It’s March 1, 1916 (or its November 1915 if you want to be pedantic and argumentative. I know who you are, and I’m ready for you). Let’s start again: It’s March 1, 1916. There. This is the day that the first film in the “Mishaps of Musty Suffer” series is released: Cruel and Unusual.
For the next two years, Musty Suffer’s mishaps will unspool over a raucous cycle of unruly two-reel shorts, full of surreal imagery and violent slapstick. Largely forgotten today, but available to the curious in an outstanding set of DVDs, the Musty Suffer films are remarkable both for what they are and also for what they are not. They are artifacts of what happens when talented and inventive people go significantly out of their way to take the road not traveled. And to understand just why these singular oddities deserve special attention beyond their immediate joys, we need to focus on the significance of that date—these would make sense if they’d been a few years before, or a few years after. But 1916?
That’s just nuts.
Posted by Kimberly Lindbergs on January 21, 2016
Gila Golan in Our Man Flint (1966)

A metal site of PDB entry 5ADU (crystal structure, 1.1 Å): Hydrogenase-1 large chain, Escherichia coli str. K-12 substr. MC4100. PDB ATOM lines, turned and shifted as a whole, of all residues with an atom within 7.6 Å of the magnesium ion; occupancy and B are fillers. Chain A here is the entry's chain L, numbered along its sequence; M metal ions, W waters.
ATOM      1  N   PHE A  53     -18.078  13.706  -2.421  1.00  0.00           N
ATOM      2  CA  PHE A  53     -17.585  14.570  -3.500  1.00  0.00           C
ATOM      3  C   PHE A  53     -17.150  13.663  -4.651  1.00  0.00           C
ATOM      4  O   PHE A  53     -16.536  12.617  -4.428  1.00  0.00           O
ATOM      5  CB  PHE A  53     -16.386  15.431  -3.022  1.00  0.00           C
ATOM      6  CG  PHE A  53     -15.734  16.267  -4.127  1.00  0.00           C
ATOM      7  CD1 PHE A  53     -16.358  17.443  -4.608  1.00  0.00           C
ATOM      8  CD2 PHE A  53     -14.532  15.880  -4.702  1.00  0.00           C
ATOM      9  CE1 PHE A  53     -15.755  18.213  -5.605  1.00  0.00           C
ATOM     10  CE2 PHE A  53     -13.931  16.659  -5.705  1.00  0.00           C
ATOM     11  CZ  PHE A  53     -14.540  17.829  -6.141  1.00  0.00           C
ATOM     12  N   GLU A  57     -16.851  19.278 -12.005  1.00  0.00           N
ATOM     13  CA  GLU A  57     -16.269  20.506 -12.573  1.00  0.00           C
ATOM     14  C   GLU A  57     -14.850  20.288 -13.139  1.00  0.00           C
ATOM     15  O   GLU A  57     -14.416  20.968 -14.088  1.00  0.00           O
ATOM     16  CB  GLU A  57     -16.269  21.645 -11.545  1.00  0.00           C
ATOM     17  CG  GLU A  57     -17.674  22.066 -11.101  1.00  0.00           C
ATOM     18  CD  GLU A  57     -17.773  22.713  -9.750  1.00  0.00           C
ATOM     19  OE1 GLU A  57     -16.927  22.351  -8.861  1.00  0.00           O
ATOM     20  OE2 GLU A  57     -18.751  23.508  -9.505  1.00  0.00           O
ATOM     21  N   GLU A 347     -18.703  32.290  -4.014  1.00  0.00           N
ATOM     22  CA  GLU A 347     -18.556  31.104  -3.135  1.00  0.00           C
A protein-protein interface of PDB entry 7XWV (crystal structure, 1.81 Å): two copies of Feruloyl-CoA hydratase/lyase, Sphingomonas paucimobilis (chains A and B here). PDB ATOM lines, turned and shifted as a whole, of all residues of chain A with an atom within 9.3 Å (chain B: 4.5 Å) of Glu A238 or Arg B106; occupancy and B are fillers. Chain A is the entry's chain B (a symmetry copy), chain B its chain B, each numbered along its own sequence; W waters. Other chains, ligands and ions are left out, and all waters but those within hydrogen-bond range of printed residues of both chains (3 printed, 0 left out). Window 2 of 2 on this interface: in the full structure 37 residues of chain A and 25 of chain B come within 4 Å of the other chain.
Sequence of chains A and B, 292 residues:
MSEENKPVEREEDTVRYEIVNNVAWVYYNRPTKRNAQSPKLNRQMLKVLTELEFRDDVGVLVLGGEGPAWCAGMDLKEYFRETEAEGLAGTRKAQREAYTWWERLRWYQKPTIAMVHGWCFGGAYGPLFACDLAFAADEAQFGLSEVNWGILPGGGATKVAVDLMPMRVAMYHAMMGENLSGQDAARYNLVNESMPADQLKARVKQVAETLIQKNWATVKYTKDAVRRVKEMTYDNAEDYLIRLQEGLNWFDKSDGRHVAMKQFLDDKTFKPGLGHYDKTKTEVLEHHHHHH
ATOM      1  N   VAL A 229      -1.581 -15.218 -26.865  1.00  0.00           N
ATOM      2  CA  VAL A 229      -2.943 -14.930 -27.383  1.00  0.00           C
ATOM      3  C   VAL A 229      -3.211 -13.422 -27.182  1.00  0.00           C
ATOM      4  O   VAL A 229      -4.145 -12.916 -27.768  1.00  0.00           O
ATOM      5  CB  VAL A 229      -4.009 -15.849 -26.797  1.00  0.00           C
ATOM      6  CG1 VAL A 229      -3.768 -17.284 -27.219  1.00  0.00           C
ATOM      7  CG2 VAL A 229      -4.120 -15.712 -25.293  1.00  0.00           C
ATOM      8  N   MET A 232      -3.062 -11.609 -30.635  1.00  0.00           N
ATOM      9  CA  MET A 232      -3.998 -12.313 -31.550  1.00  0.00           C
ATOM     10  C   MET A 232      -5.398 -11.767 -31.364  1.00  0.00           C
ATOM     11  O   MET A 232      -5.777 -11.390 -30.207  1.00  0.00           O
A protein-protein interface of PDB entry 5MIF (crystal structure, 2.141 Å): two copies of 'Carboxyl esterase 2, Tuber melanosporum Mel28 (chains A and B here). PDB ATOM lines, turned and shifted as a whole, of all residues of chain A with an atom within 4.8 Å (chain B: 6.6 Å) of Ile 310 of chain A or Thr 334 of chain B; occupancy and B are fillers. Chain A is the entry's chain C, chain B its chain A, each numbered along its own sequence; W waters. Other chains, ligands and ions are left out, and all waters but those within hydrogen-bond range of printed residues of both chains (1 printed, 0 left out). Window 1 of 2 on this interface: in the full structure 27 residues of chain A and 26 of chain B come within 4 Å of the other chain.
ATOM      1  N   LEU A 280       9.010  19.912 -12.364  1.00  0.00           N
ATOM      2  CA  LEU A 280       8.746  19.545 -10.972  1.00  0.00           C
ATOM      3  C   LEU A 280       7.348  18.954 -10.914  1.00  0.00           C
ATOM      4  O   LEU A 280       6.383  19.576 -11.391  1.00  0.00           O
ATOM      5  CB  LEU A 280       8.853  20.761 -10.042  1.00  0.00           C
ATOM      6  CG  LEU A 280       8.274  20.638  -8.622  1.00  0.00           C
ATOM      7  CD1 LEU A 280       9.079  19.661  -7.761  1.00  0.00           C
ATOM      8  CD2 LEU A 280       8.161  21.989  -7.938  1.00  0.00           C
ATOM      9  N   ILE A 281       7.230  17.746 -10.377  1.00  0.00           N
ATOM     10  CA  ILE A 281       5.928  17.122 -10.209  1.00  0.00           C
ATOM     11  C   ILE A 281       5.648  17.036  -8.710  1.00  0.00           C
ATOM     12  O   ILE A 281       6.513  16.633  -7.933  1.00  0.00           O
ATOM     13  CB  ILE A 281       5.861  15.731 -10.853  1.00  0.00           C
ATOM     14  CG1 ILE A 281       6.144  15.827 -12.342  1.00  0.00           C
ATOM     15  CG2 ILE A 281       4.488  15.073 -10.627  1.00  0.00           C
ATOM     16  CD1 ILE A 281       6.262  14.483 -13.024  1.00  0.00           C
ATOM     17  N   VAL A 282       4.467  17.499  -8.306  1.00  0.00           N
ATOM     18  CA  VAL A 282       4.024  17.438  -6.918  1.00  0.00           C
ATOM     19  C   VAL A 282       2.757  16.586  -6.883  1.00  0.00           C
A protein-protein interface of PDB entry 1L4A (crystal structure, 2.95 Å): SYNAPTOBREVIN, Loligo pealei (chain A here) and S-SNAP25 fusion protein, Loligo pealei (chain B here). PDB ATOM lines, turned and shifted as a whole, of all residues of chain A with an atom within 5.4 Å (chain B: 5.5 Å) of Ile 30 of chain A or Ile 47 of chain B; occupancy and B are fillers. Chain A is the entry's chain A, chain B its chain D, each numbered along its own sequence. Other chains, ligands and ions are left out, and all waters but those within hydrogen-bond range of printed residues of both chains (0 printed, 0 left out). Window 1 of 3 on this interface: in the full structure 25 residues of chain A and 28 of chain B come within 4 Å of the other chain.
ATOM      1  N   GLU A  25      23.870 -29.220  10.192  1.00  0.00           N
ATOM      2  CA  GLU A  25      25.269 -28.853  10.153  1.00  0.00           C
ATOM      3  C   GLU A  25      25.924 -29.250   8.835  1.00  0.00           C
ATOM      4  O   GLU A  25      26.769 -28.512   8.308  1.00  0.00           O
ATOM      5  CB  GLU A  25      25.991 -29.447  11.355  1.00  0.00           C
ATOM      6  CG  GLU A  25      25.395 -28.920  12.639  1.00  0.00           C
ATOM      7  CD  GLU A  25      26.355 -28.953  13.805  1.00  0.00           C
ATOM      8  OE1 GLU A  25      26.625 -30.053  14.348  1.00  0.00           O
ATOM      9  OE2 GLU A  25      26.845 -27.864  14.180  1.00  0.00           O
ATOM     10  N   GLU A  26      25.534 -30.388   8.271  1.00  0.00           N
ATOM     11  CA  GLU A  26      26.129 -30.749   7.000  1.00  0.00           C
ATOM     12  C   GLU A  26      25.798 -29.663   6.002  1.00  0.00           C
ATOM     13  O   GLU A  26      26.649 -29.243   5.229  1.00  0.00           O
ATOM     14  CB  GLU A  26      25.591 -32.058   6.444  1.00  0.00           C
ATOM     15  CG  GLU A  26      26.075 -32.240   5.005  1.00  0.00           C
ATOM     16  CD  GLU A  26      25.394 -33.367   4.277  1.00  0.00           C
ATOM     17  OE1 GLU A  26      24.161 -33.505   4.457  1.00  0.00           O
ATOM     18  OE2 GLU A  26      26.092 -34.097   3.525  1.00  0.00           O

I’ve said it before but I’ll say it again: I love ’60s spy movies! They typically contain more style than substance and seem to delight in ridiculous plot lines, campy performances, sexual innuendoes and questionable morals but that’s part of their appeal. Next Monday viewers who tune into TCM in the evening hours will be treated to an assortment of “’60s Spy Stories” beginning with Arabesque (1966) at 8PM EST/5PM PST followed by The Ipcress File (1965), Our Man Flint (1966), Our Man in Havana (1959 -not exactly a ’60s production but it will fit right in), The Prize (1963) and Our Man in Marrakesh aka Bang! Bang! You’re Dead! (1966). I’ve written or referenced most of these films here at the Movie Morlocks in the past but today I wanted to focus my attention on one of my favorite female undercover agents, the gorgeous and deadly Gila Golan who takes on James Coburn in Our Man Flint.